The great potential of anonymous peer review is precisely that a savvy editor can send an anonymous manuscript not to people who are guaranteed to hate it — this is pretty easy to do, especially if the manuscript directly criticizes Scholar Z’s approach: send it to Scholar Z, who is pretty likely to produce a review containing some variant of “Author doesn’t agree with me and is therefore wrong” — but to people who are in principle open to a challenge to the disciplinary conventional wisdom. There are fewer of these people in the scholarly community than you might think. There’s this silly idealized notion that a scholar presented with an argument refuting claims to which they are sympathetic will say “wonderful, that’s been refuted! Publish this piece at once!” instead of getting defensive about those claims; in my experience this happens pretty much never — which is why we keep getting endless debates in IR about whether realism is generating any new knowledge, debates in which everyone makes the same arguments as they made in the last Forum and nothing gets resolved. (Perhaps this is because the controversy is about value-laden assumptions, and not about empirical matters on which we can come to fact-based agreement precisely to the extent to which we all agree on what constitutes a “fact” in the first place?)

But provided that one can find appropriately open-minded reviewers, anonymous peer review gives an editor the opportunity to have a radical challenge looked at without anyone feeling a need to moderate their comments due to the prestige of the author, or conversely, feeling no necessity to even be polite because the author is a nobody in the discipline. So the reviewers are thus freed to actually focus on the argument, and perhaps to help the author make the argument better by giving them constructive feedback — including, perhaps, the feedback that the author has to re-think the putatively radical challenge because a) it’s not all that radical, or b) it’s been said, and said better, by other people, or c) the challenge doesn’t actually point the way towards anything else, i.e., the implications of the challenge are not clear. The editor can then go ahead and advise the author appropriately, and publish the piece (maybe after revisions and more reviews) if in her or his professional judgment it deserves to be published.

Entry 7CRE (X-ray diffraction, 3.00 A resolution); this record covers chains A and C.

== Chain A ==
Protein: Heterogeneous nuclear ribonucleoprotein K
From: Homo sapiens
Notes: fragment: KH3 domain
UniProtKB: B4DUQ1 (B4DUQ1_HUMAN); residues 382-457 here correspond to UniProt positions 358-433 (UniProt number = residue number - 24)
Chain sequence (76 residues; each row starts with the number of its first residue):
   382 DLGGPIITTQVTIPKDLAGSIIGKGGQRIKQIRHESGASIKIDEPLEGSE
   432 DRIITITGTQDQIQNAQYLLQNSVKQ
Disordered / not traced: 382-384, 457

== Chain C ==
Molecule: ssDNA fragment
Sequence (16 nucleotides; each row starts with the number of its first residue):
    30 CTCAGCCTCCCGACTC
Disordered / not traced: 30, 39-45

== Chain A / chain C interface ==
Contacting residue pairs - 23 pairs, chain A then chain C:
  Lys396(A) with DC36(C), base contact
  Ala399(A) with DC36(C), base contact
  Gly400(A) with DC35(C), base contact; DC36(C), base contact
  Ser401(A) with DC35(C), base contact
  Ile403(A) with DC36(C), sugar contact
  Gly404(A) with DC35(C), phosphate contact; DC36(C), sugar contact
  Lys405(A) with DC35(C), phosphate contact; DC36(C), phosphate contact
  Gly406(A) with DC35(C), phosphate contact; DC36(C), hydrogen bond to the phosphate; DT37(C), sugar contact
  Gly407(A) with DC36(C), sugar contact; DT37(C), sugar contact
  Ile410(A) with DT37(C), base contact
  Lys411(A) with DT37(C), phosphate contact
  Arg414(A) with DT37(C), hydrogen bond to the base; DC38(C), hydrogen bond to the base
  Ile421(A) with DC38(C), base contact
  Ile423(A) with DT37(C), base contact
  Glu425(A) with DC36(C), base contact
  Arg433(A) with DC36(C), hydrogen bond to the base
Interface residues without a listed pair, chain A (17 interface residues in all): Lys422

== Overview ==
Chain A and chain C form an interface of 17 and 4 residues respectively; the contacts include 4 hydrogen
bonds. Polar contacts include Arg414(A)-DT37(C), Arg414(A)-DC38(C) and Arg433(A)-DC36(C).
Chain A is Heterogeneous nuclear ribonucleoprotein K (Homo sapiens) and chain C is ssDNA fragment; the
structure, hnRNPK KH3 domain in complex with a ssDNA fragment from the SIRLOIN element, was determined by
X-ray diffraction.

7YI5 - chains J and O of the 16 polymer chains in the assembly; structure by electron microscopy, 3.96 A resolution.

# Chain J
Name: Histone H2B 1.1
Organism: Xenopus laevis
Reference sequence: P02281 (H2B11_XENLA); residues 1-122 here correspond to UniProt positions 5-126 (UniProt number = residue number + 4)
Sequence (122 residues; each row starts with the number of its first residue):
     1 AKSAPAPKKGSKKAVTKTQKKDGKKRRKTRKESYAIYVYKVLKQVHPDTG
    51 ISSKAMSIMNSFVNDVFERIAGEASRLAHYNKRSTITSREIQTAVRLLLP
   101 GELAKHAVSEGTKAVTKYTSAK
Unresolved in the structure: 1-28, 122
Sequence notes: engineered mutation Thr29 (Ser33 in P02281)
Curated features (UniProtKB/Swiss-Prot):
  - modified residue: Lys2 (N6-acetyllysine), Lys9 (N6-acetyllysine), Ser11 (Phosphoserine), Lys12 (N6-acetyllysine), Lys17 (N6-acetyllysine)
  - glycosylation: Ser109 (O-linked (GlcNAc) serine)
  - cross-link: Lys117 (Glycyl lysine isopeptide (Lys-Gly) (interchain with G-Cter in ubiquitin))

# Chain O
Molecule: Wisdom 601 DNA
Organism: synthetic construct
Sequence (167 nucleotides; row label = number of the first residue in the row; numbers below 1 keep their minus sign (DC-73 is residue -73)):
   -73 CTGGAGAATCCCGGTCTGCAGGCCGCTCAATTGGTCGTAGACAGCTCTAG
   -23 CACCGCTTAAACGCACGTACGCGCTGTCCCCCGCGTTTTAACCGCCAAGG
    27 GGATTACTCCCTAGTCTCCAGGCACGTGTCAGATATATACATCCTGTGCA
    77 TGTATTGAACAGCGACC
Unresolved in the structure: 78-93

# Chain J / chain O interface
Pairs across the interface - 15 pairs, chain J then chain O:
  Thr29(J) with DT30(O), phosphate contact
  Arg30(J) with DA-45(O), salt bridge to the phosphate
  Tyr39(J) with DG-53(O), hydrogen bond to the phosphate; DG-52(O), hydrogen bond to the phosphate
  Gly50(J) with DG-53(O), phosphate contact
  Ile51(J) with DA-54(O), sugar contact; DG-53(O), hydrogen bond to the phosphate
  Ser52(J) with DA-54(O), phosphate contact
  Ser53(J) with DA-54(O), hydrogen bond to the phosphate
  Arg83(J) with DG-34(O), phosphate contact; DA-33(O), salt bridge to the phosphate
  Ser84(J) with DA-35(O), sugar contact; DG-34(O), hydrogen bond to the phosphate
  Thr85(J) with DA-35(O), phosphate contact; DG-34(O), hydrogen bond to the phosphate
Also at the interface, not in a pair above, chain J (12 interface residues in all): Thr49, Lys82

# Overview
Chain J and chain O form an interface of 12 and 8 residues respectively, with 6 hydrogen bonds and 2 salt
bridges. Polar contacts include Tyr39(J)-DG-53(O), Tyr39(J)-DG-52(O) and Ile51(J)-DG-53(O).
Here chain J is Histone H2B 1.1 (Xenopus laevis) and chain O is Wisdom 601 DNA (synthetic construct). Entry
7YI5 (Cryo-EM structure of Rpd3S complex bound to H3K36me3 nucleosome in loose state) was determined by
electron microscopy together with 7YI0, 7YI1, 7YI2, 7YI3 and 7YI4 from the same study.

We mistake the point of peer review if we simply regard it as an opportunity to see whether some claim meets with the approval of a jury of one’s peer reviewers. If that were the point, then both the anonymous and the open versions of peer review would amount to the same thing: poll some people and see if they approve. And the problems involved in a defense of orthodoxy would run rampant in either system. But peer review is not necessarily that kind of process; used properly, it can be an opportunity for improving arguments and — if used by a savvy editor — can be a way to preserve space for radical challenges to dominant conventions. Professional judgment is called for here, not a mechanical aggregation of the conventional wisdom. My biggest worry with an open system of critique is that it eliminates that space for such professional judgment and discretion, a space which in my view ought only — only! — to be used to publish a piece over the objections of reviewers who are gate-keeping and defending the status quo, and ought never — NEVER — be used to overrule reviewers who think that a piece ought to be published. To eliminate that space is to make a very profound bet: that the conventional wisdom is right, or at any rate, sufficient. I am not willing to make that bet, and so despite its problems, I’d rather have the system of anonymous peer review than a wikified alternative.